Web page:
Martin, to his credit, was an ideal recruit. He actively tried to bring others into the U-M class, including future teammates Adrian Arrington, Doug Dutch, Alan Branch and Tim Jamison, all four of whom he played alongside at the U.S. Army All-American Bowl, and he vowed to make the kind of impact at Michigan that people talked about for a long time after his career came to its end.
Eight years after Martin last set foot on the U-M campus - departing from the team at the conclusion of the 2005 season - his name is bandied about, but largely as a punch line or as fans play trivia: who was the higher ranked running back that was signed in Mike Hart's class? Max Martin.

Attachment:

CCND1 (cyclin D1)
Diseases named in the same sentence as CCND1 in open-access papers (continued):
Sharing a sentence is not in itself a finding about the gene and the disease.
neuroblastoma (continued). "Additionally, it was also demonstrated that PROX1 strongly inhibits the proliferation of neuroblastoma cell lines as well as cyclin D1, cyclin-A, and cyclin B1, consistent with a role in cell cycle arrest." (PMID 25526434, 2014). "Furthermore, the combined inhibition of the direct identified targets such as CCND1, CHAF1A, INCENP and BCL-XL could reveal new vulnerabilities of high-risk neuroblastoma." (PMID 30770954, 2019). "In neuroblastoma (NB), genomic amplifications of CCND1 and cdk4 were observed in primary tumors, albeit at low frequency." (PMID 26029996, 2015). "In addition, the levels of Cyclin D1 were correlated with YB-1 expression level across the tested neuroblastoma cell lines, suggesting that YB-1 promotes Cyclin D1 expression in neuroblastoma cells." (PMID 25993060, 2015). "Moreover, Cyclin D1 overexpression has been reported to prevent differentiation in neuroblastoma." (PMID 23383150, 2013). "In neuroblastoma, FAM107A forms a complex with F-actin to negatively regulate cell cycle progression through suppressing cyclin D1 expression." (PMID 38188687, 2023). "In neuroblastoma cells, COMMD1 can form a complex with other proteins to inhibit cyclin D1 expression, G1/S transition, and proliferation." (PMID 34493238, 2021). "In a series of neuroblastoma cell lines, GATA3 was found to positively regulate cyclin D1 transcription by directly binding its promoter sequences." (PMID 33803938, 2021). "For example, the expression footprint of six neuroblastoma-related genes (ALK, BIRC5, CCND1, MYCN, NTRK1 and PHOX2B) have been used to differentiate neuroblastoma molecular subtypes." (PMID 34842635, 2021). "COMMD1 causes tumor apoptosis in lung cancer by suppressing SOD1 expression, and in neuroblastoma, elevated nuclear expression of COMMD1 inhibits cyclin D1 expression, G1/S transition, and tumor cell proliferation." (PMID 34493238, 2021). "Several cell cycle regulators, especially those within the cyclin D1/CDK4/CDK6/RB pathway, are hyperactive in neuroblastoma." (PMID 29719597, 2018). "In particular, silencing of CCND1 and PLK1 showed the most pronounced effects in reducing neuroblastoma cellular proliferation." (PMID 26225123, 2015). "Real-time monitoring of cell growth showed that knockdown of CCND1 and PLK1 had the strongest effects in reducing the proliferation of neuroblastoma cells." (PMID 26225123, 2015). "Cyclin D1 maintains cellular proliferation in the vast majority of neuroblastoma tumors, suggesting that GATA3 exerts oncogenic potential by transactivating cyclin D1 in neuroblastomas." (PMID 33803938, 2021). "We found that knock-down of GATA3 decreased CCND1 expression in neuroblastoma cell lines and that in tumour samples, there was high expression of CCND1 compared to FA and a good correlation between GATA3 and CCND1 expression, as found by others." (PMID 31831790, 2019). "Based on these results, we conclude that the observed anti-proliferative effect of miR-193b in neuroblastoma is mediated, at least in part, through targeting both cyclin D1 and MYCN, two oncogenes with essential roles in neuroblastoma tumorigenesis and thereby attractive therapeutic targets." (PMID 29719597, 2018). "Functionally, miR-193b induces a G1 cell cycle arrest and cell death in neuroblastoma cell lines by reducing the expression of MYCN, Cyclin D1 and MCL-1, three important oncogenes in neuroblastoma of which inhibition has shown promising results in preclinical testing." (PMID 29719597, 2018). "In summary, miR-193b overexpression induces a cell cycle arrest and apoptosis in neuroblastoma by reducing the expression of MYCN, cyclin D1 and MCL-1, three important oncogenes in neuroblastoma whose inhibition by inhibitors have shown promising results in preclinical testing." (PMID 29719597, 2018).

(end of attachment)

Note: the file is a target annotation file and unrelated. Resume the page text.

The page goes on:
A 6-2, 215-pound rookie, Martin didn't adjust to college football as quickly as expected, and he had to watch as Hart set Michigan freshman rushing records (1,455 yards and nine TDs) while Martin finished with 132 yards and a score on 32 carries (4.1 yards per rush).
Still, going into the 2005 season, Martin believed he could carve out a far bigger role and even unseat Hart. Jackson, his running backs coach, wouldn't go that far - he was already enamored with Hart after one year - but he told The Wolverine back in 2005 that he anticipated playing two backs because Martin was deserving.
"There are going to be games where Mike is hot and you stay with a guy that is hot, but there is not going to be a time where he's so hot that you don't give anyone else a chance," Jackson said. "Unless there's a gap between your one and two backs, but I don't see that gap.